A Chicago woman recently captured the hearts of many after sharing a heartwarming video of her tattoo that uses an app to play the voice of her late grandmother when she holds her phone over it.
Sakyrah Angelique, 19, posted a video on Twitter of her using the soundwave tattoo, which was created from a voicemail her grandma left her just a month before she died, reported the Daily Mail Online.
The tattoo is of the waveform of Sakyrah’s grandmother’s recording, and by using the app Skin Motion, the tattoo is used to play back the audio file using image recognition.
The LA-based company is able to created waveforms up to one-minute long and the app uses a phone's camera to play the sound back.
"They have a list of registered tattoo artists that are able to do this, so I found one that was near me. After he finished the tattoo, I couldn’t believe that I finally got it done. Once he played the voicemail from the tattoo, my heart melted. I could not believe that the voice of my grandmother would forever be across my heart," Sakryah told BET News.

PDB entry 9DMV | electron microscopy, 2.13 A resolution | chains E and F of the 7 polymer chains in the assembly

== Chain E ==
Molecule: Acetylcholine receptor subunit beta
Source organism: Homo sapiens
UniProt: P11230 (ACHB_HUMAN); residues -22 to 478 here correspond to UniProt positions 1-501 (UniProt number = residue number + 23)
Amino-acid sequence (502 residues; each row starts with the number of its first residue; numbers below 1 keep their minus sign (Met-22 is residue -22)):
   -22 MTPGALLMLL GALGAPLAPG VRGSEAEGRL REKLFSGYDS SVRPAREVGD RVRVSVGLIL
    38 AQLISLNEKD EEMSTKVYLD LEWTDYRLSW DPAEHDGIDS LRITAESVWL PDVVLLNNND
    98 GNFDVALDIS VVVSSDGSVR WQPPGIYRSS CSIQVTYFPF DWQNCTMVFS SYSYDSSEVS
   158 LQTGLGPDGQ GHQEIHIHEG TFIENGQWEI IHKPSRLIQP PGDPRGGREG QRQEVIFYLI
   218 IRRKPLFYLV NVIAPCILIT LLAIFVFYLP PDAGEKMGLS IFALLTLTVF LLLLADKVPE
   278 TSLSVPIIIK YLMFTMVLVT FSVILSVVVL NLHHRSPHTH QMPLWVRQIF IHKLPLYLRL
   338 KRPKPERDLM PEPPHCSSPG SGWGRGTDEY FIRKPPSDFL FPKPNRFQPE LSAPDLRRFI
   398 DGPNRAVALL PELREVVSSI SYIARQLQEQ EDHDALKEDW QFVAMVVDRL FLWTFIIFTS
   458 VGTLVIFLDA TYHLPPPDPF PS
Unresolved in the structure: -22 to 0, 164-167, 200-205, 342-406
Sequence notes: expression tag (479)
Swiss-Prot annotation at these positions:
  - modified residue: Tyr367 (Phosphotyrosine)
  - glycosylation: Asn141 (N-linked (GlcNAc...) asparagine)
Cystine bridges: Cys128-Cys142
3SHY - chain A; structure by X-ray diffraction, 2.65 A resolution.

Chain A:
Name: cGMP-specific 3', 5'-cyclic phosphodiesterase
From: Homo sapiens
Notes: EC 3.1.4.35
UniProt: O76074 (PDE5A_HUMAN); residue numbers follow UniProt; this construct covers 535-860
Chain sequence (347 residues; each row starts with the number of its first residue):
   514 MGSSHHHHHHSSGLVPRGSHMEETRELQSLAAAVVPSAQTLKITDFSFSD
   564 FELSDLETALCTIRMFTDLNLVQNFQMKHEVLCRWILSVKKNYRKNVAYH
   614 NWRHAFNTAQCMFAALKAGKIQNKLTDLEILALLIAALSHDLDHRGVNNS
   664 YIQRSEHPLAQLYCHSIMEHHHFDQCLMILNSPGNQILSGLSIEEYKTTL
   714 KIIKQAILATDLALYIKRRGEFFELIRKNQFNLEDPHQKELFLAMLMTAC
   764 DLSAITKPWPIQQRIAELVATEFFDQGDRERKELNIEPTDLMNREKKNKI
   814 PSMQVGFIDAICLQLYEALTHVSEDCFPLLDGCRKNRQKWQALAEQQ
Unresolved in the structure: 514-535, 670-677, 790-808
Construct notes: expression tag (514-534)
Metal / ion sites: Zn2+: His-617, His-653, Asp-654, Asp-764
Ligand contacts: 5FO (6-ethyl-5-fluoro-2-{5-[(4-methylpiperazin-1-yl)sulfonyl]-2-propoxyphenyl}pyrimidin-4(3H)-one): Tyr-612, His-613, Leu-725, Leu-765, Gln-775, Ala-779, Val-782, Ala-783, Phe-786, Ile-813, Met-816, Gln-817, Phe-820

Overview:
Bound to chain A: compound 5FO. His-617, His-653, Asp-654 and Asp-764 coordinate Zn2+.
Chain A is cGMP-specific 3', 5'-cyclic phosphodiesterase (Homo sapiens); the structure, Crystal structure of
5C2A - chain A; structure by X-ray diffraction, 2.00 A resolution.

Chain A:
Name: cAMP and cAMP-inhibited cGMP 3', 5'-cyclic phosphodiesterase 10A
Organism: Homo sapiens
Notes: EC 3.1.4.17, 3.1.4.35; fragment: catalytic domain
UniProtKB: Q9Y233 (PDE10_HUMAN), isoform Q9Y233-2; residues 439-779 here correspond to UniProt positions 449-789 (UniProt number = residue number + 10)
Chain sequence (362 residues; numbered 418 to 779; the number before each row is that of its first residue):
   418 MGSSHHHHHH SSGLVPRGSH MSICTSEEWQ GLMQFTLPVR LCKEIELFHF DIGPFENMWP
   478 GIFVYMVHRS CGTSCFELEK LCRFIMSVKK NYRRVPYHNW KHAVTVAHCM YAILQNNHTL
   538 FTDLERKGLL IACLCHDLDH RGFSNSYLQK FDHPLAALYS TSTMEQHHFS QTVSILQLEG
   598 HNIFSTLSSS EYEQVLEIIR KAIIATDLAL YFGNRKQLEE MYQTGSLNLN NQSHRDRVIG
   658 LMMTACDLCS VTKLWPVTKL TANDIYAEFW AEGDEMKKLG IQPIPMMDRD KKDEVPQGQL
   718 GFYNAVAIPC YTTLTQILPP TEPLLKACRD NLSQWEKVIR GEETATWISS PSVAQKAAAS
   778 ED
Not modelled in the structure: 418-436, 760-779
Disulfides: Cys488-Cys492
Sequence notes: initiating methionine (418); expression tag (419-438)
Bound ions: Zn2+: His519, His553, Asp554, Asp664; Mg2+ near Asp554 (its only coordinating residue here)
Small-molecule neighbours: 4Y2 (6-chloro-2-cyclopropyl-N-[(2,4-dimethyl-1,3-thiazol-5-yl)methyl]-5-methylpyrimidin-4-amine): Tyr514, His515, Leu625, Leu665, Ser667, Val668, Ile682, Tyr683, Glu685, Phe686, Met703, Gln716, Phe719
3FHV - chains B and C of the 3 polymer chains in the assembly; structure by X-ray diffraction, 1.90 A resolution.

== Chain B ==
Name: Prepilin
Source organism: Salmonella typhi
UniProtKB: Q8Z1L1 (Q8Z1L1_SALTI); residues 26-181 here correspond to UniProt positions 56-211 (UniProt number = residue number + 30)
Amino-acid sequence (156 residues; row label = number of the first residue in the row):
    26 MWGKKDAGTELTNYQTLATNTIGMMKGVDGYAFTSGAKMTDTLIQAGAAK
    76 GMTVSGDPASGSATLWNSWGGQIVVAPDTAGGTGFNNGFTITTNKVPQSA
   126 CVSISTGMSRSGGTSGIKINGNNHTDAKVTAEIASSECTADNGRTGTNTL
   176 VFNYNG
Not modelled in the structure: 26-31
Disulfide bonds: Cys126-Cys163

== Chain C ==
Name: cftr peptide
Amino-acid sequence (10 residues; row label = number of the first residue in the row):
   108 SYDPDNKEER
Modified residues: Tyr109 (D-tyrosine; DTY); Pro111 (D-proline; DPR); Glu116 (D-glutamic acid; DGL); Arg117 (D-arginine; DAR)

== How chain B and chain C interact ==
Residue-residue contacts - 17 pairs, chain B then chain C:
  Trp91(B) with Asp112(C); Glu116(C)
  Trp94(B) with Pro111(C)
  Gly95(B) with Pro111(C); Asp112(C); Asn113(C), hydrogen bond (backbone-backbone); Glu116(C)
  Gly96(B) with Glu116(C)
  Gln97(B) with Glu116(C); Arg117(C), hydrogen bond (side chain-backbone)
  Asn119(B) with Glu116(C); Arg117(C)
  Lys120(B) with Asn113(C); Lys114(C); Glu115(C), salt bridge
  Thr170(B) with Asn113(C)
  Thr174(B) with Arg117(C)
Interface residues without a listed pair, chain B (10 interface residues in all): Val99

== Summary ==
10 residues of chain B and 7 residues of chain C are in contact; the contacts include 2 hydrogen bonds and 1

Sakyrah's tattoo plays her grandma wishing her a happy birthday at midnight and saying 'love you'
"She meant so much to me, so to be able to have this for the rest of my life is the greatest thing that I could ever have," Sakyrah said. "I’ve only had the tattoo for a day now, so I have not played it much. I’ve been waiting until I had time alone to really sit and realize the beauty in what I have now."
Upon seeing the video, many people were taken by the emotional message
Some shared stories of their similar tattoos
On Instagram, Sakyrah said she'd been keeping the recording for three years before she got the tattoo
"I waited until now because I was still at a young age once she passed away, which was in 2015. It took me a while to finally accept her passing away, so it wasn’t until now that I finally got the courage to do something in honor of her. I’ve held onto the voicemail for almost three years now trying to figure out what I would do with it. I create music on a regular basis, and I’m constantly seeing visuals of sound waves," Sakyrah told BET News.